As was mentioned earlier, the electron current flows from the negative side of the voltage source, through the circuit and back to the positive side of the voltage source. This means that directions of the emf inside the voltage source and actual electron flow will be the same. The conventional current flow, however, has an opposite direction. Unless it is specifically written otherwise, it is a common practice to analyze electronic circuits, with regard the conventionalcurrent flow. This manual is no exception. Figure 1.12 depicts a simple electrical circuit. The direction of the conventional current flow is shown with an arrow.




Figure 1.12

Simple Electrical Circuit

Electric current can flow continuously in the circuit if two conditions are satisfied:


  • External source of emf must be available.

This source creates on its terminals a differential potential. In order to do this it has to transform some other type of energy into electrical. This other type of energy can be a mechanical rotation, a chemical reaction, a thermal energy or a source of light. For example batteries use a chemical reaction, based on the process called electrolytic dissociation to produce an emf.


  • The electrical circuit must be closed.

This means that the electrical current that starts flowing from one of the terminals of the voltage source and goes all the way round the continuous circuit must come back to its other terminal. As it is shown in Figure 1.13, if for some reason the circuit is broken at any given point along its way, the current flow will cease.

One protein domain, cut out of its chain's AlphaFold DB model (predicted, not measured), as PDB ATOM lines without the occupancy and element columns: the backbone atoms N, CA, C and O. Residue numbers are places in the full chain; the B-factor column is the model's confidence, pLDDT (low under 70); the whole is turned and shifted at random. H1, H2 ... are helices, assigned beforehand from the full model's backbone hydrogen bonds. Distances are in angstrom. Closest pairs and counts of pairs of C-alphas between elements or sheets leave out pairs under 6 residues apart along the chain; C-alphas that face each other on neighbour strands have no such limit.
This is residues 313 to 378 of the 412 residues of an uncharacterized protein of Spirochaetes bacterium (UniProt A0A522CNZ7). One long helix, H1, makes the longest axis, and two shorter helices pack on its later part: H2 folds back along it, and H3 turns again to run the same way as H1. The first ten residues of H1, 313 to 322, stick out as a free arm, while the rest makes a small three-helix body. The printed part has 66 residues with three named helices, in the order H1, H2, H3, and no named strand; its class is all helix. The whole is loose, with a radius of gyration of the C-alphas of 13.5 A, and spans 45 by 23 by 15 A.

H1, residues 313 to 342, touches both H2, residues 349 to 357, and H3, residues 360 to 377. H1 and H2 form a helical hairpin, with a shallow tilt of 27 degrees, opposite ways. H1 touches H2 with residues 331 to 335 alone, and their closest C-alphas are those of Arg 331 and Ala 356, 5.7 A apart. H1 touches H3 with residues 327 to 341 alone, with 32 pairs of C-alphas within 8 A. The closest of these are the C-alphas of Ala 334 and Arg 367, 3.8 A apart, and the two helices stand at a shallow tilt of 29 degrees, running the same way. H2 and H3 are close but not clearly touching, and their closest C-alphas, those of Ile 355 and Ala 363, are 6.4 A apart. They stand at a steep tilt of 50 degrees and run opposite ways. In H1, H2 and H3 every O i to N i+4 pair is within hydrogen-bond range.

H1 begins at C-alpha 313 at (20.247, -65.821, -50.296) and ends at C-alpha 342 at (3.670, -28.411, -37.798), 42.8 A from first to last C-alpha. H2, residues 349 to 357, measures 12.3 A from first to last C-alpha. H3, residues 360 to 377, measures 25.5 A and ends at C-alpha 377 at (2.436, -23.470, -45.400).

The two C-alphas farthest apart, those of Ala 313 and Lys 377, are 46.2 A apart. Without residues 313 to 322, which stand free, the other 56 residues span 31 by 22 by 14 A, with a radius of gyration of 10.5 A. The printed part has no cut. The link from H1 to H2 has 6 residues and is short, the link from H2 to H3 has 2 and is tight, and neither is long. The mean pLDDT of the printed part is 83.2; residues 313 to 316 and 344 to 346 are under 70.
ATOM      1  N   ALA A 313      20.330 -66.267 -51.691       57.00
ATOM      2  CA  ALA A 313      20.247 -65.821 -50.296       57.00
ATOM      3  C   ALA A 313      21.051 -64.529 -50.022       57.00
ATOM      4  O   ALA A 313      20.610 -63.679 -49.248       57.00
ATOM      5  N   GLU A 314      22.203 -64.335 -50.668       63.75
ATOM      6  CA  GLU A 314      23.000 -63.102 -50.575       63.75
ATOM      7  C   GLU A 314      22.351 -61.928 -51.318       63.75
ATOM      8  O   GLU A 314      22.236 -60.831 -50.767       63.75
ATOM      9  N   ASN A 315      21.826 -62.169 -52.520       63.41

Figure 1.13

Open Electrical Circuit


It becomes clear that the two basic components necessary to maintain continuous current flow are an external source of emf and a closed circuit. However, in order to make use of the electrical energy, an additional component is included in the circuit, and this is the load. The load could be for example a bulb, an electrical motor, a speaker and so on. With some thought you can contribute considerably to this list. For example, in Figure 1.12, a resistor is connected as a load. 


1.3.3      Resistance and Power


In an electrical circuit, the energy is constantly changing from one form to another. For example chemical energy in the battery is changed into potential electrical energy. Then in the load it is changed again, for example into mechanical energy. Some of it is lost in the conducting wires and dissipated as heat. All this is done according to the law of conservation of energy. 


All materials, (including conductors) resist the current flow. Obviously, conductors offer much less resistance to the current flow, compared to insulators or semiconductors. The quality that describes how much the material counteracts the electrical current flowing through it, is called electrical resistance. It is measured in Ohms (W). If a potential difference of 1 V produces current of 1 A, the resistance of the load is 1 W.